[4:08] There's two questions here that I want to talk about. One is how does forest thinning alter the vulnerability of tree growth to drought. This is going to be probably the lion's share of the talk. This is the big long‑term experiment that the Climate Adaptation Science Centers were generous enough to fund in the past.

[4:25] This work really involves using some long‑term forest management experiments. I'll talk more about that in a minute. The nice thing about this is it represents really broad climatic gradient. We can look for the consistency and generality of some of the ideas.

[4:37] The second one is a little more specific to our neck of the woods down here in the Southwest. It's thinking about to what extent can thinning promote sustainability of forest in these dry areas. In particular there, I'm going to look at both tree mortality and regeneration patterns, which...There's a lot of expectations that are going to be pretty heavily impacted.

[4:56] Let's start with the overall growth topic. This work really has been utilizing and taking advantage of some of these long‑term, what they call growing stock level experiments. These are experiments that manipulate forest density. The amount of basal area per unit ground area that exists on a site.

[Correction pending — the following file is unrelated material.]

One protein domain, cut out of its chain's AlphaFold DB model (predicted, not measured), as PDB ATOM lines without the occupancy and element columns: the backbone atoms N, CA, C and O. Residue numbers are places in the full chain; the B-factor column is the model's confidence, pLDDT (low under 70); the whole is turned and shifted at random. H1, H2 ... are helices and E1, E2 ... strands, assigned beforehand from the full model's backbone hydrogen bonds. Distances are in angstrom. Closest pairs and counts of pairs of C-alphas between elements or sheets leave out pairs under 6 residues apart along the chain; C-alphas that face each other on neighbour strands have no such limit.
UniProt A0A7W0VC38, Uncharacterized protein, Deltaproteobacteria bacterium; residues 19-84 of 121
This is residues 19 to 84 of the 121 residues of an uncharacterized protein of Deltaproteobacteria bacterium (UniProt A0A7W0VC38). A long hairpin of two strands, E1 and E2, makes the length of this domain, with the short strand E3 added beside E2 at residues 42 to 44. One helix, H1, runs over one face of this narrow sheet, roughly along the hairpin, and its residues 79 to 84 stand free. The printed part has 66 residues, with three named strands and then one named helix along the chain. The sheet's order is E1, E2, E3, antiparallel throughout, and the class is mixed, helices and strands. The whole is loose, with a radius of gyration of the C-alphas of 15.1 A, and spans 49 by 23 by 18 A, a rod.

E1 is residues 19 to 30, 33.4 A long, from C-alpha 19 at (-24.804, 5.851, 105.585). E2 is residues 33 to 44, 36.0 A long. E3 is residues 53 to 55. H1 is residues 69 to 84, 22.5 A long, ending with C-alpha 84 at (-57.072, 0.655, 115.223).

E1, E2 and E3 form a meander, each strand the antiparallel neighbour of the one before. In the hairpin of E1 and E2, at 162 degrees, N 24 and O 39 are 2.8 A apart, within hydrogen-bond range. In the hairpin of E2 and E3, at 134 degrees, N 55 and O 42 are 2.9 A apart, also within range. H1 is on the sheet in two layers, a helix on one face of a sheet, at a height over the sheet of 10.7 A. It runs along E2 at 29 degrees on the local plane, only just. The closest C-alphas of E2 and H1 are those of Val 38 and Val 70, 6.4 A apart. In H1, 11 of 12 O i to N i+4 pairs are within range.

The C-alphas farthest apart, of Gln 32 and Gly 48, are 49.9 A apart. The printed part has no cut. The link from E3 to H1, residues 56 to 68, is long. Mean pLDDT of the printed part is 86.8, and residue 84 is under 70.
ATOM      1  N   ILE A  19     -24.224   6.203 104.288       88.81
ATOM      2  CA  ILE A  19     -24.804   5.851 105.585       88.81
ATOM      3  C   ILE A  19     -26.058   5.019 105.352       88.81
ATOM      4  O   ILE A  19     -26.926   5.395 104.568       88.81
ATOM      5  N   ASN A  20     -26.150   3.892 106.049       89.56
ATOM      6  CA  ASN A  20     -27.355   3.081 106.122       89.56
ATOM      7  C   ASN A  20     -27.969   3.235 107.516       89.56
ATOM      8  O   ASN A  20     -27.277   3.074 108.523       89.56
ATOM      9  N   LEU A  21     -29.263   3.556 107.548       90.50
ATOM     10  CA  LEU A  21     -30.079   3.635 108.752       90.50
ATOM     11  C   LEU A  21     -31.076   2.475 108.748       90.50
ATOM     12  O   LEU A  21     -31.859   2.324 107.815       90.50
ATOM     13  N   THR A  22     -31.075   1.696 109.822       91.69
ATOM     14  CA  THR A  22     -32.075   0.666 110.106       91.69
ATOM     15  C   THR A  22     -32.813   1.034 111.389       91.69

[5:15] These were originally set up by the Forest Service typically all over the country in various places. They have treatments that might expand from an un-thinned control. That's extremely dense down to less than stands all the way down to quite low‑density forest stands.

[5:31] A lot of them also have clear‑cuts as well. These growing stock level experiments have been one of the really well‑replicated, long‑term experiments that the Forest Service has set up.

[5:44] They maintain these stands. Most of them were set up in the '50s or '60s. They randomly assign treatments, which is really forward‑thinking for that time. They replicated their treatments, so it's really this gold mine of potential insights.

[5:59] They're originally designed to evaluate growth and yield, so the timber benefits of different thinning regimes. That was certainly very useful at the time. They also represented real opportunity, because they are a gradient in competitive intensity.

[6:11] The higher density stands keep trees in environments that have a lot of competition for resources, including water during drought. That's useful for evaluating the potential influence of competition on the way that these systems respond to droughts and other events and looking for interactions between density and drought events.

[6:34] The other big picture thing to keep in mind is that in wood forests, the potential for thinning is one of the most obvious management strategies that we could adopt. Having a really good handle on where, when, and how much thinning can be beneficial is an obvious thing that would be very useful to know.